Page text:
Shall we gather at the river?

I have been thinking a lot lately about the transmission of knowledge, about teaching and learning. Sharath Rangaswamy is in town. He is the grandson of Pattabhi Jois, who was in turn a student of Krishnamacharya, whose influence on yoga as practiced around the world today goes way beyond the scope of this blog.

While part of me was interested in attending Sharath’s New York workshop, the idea of practicing with over a hundred people, and a teacher who didn’t know me, seemed not very fruitful. But then, “out of respect for Sharath and the lineage he represents,” my teacher closed school and encouraged us to go. And at a lecture halfway through the week, he spoke a bit about this idea of lineage: spending a few days with Sharath is not so much about learning something special or new as it is about immersing ourselves in a river of knowledge, a tradition that he was born into, to which he has given himself entirely.

Looked at from that perspective, each of us that crowded into the Chinatown Y had something in common with the young singer who presents herself for a master class with the Distinguished Artist. Technique and artistry need time to develop, as does the student/teacher relationship, but that doesn’t mean a half-hour in dialogue with greatness can’t also offer something of value. Occasionally there may be an “a-ha moment”—what happens if you do it this way? But even if the student doesn’t come away with anything particularly special or new, there is a potential for some subtle transformation of her relationship with her art and the artists who have come before her.

People ask me—especially when I’m serving some Louisiana specialty—if my mother taught me to cook. While I remember her teaching me a couple of specific techniques, like how to make a properly dark roux, there wasn’t much in the way of formal tutelage. And in fact, my gumbo is very different from my mother’s, which is very different from her mother’s, despite the similarity of ingredients and basic techniques. I do remember asking my granny to show me how she made one particular dish, but I was never able to reproduce it in the same way. Still, every time I sit down at her table, at my mother’s table, I am immersing myself in that heritage, that river of knowledge, and it finds its way into my own kitchen practices, into my own attempts to nourish myself and those I love.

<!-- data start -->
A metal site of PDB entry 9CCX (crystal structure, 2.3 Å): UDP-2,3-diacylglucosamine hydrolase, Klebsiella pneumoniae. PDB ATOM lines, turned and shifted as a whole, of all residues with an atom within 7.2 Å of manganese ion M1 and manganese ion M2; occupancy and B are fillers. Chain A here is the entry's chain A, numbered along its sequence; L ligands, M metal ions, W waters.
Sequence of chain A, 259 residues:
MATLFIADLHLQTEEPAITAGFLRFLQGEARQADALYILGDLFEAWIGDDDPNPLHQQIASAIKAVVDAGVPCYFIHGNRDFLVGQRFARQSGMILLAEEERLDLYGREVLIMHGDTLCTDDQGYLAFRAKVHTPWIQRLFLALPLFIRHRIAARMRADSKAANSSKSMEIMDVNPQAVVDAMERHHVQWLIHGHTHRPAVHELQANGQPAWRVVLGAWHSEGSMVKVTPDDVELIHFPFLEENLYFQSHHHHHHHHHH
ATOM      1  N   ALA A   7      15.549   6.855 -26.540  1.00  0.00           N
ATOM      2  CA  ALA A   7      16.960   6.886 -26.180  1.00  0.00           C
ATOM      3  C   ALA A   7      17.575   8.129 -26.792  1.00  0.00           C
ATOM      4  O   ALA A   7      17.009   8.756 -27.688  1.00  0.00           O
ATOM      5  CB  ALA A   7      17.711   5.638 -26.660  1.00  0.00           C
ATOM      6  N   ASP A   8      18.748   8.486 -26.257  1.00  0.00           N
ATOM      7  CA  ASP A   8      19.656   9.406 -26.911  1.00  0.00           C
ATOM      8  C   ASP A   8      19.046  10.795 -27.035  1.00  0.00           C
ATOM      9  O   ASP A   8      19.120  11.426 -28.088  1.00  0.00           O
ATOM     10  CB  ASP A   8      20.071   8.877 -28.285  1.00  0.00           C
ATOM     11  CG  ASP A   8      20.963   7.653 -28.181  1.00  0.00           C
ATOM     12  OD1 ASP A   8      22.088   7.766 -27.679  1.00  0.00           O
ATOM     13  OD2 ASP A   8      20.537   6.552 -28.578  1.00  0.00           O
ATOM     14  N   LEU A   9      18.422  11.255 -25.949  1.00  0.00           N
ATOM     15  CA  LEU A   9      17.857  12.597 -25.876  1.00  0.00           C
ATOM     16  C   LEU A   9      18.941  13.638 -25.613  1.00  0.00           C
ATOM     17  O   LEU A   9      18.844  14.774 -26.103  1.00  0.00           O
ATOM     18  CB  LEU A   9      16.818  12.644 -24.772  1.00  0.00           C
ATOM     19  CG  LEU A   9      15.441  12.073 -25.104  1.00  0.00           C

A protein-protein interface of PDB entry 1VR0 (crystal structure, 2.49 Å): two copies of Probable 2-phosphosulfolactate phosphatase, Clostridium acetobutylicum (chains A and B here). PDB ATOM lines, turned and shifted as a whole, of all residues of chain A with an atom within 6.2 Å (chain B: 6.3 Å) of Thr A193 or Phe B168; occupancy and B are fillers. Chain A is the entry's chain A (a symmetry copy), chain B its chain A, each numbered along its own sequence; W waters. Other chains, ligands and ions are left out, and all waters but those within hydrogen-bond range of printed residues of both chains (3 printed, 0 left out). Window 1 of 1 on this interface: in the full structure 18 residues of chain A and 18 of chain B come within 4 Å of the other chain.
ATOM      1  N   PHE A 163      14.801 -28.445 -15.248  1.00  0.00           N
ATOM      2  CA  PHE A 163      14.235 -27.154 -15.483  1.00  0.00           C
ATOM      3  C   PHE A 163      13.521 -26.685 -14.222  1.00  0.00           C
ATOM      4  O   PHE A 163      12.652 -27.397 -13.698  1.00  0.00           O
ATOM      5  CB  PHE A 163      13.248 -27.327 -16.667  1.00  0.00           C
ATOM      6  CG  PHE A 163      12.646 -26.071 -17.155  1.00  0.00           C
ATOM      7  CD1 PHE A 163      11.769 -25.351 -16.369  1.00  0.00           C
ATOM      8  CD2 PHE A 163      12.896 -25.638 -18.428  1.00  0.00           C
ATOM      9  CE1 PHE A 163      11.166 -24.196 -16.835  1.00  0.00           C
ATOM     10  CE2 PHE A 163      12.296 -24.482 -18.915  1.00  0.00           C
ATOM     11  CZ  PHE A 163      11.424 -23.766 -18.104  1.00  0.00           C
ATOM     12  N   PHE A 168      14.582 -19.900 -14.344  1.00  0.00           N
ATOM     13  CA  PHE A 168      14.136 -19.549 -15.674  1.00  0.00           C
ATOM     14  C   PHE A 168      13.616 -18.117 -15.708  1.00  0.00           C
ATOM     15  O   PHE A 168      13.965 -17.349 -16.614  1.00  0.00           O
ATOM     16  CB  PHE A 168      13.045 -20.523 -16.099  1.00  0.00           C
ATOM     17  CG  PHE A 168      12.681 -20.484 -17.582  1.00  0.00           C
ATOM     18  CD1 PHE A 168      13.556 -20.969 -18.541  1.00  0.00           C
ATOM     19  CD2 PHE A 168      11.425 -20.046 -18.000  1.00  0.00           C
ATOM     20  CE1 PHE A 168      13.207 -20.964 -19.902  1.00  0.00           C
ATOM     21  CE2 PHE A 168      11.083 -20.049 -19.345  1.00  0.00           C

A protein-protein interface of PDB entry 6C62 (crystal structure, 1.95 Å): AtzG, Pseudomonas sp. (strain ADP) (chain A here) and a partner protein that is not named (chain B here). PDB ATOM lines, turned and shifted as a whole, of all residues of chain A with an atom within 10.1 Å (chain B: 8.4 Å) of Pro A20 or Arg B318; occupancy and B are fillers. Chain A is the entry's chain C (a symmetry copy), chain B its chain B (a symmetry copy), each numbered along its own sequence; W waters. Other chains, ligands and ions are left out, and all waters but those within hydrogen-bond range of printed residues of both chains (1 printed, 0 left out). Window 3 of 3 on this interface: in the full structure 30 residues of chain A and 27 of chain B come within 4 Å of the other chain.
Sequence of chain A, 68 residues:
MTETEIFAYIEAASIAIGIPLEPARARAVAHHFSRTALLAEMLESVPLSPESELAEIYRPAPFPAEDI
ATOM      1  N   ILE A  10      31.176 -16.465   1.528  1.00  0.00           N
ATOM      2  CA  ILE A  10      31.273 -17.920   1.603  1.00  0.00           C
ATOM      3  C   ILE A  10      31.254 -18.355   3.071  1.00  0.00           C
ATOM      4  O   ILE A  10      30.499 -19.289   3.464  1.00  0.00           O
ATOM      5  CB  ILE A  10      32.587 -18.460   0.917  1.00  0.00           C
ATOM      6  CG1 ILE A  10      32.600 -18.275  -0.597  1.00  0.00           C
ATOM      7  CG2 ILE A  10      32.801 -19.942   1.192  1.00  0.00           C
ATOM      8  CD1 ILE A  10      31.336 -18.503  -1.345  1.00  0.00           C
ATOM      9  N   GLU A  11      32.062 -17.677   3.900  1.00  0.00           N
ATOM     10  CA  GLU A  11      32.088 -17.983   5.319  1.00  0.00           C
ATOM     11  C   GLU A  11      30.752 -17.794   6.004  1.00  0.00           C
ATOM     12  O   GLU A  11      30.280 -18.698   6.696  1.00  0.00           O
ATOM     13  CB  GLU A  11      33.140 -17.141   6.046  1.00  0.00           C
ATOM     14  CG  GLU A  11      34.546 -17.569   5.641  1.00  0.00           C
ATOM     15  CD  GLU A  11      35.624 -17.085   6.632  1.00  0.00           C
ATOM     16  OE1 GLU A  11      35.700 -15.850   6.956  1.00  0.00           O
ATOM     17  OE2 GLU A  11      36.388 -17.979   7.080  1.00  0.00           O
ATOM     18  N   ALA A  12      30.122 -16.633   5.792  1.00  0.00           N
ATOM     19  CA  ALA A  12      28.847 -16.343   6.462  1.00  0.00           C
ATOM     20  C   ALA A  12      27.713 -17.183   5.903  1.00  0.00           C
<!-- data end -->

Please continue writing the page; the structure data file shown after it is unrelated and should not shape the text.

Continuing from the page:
The Greek philosopher Heraclitus said we never step into the same river twice.  He was speaking of the fact that the waters are constantly moving forward, but of course we are different, too; not only are our physical bodies undergoing constant change, we are always accumulating new experiences and ideas.

Good cooks know that slavish allegiance to a recipe can spell trouble: the best results come only when we are attentive to the humidity of the day, the size of the lemon, the thickness of the filet, the age of the dried beans, the tastes of our guests. And while there is nothing wrong with a carefully planned menu, any cook worth his salt will find a way to accommodate the unexpected at-its-peak vegetable that catches his eye in the market. 

My yoga practice might seem to be the part of my day that demands/admits the least variation. The sequence of poses never changes. But I do. I am changed by how far I walked the day before, by what I ate, by how much I slept. And I am changed by my teachers—those who know me well, and those whom I’ve simply swum beside for a few days.

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